Though scientists are still conducting research on what causes droughts, they have developed several techniques that will reduce drought risk. Improved meteorology technology predicts approaching droughts, giving communities time to prepare.

Economically developed countries prevent and fight droughts by cutting back on water usage, replacing lawns with drought-friendly turf and installing water-saving toilets.

Farmers in any country can combat drought by rotating crops, allowing the soil to rest and reabsorb water. Emergency water kits, which are staples of almost any emergency aid organization, provide relief to drought-ridden areas as they wait for the next rainfall.

Sarah Prellwitz

Sources: UNL, National Geographic, BBC, LOC, Water
Photo: Pixabay

truvada
A new HIV treatment has recently been introduced to the public. The treatment, known as Pre-Exposure Prophylaxis (PrEP) and sold under the brand name Truvada, “involves taking a pill once a day to prevent HIV infections in populations that are at high risk.”

The World Health Organization (WHO) has recently recommended that people who have a high risk of getting HIV should be taking the pill. In an interview with Michael Martin of NPR, Dr. Anthony Fauci, who attended the 20th annual International Aids Conference (IAC) that took place in Melbourne, Australia, seeks to explain the recommendation by the WHO and the sudden interest in the Truvada treatment. He told Martin that it is taken both as a treatment and as a precautionary and prevention drug.

Fauci explained that the WHO is now extremely interested in PrEp because “the clinical trials have incontrovertibly shown that if used properly and if people take the pill—and this is a pill that has two drugs in it, that are highly effective against HIV.”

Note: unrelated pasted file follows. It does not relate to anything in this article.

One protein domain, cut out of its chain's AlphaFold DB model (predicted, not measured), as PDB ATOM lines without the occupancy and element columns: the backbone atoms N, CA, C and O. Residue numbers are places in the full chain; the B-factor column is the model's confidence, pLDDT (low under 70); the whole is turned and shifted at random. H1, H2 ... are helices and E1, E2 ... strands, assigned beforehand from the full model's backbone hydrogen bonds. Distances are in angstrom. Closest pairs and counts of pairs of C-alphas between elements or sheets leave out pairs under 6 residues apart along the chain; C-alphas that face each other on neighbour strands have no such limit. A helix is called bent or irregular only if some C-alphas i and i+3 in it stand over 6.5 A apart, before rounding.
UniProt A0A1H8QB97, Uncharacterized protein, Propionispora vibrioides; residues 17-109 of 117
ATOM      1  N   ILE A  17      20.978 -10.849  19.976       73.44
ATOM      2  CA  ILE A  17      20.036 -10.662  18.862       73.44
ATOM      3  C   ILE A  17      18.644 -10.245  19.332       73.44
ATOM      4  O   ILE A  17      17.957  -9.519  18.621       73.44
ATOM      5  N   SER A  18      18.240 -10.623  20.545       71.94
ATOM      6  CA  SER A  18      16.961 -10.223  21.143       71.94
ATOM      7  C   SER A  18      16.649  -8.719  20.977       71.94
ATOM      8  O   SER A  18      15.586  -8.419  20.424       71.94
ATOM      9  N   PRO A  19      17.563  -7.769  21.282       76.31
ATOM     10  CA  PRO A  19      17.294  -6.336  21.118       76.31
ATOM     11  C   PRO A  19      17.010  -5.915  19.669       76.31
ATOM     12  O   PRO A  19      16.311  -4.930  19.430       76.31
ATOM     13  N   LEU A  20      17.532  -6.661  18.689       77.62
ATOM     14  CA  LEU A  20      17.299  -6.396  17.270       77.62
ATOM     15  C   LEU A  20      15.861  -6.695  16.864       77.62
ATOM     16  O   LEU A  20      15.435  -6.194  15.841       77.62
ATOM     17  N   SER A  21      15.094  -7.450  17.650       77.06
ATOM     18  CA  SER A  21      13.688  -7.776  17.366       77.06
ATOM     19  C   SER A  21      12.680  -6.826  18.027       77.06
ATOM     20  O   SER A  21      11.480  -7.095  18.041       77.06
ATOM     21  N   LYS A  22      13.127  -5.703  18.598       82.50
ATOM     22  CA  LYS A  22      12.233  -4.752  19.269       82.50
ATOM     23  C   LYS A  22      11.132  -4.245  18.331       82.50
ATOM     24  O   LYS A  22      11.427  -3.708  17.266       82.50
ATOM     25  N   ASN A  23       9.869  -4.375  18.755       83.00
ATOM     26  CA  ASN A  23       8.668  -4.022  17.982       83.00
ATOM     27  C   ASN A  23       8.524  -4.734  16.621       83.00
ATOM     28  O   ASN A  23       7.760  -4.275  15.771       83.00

He also commented that for people who do take the pill consistently, “the efficacy is greater than 90 percent,” and that because of this level of success, “the (WHO) and our own Centers for Disease Control and Prevention here in the United States are recommending that people in a few subcategories who are at particularly high risk should seriously consider taking this pre-exposure prophylaxis.”

Dr. Robert Grant, who also attended the 20th annual IAC, commented on the success of the drug’s implementation. He said that a daily dose was necessary because it keeps people in the habit of taking the medicine. He explained to Medscape that “daily dosing creates the highest drug levels, which provides somewhat of a cushion in case people miss a few doses,” and helps to ensure and maximize the effective nature of the treatment.

While the drug is now being used more regularly and shows promise for future HIV research, it is important to remember that Truvada serves only as a treatment and as prevention method and not as an actual cure for HIV.

– Jordyn Horowitz

Sources: NPR, Truvada
Photo: SheKnows

aids prevention
Since its discovery in the early 1980s, HIV/AIDS has been the subject of intense study and extensive prevention efforts, and for good reason. AIDS, the advanced condition that causes the human immune system to shut down, makes people vulnerable to infections that would otherwise not be life-threatening. As a result, the disease has claimed millions of lives in the last several decades and continues to wreak havoc today, especially in Sub-Saharan Africa where 70 percent of AIDS cases now occur.

Significant progress in AIDS prevention has been made since the discovery of the condition in 1981, but Canada has especially contributed to prevention efforts. Though it is often overlooked, Canada is actually a research and technology powerhouse in the fight against AIDS and was among the first countries to understand the urgency of prevention, especially as it relates to development.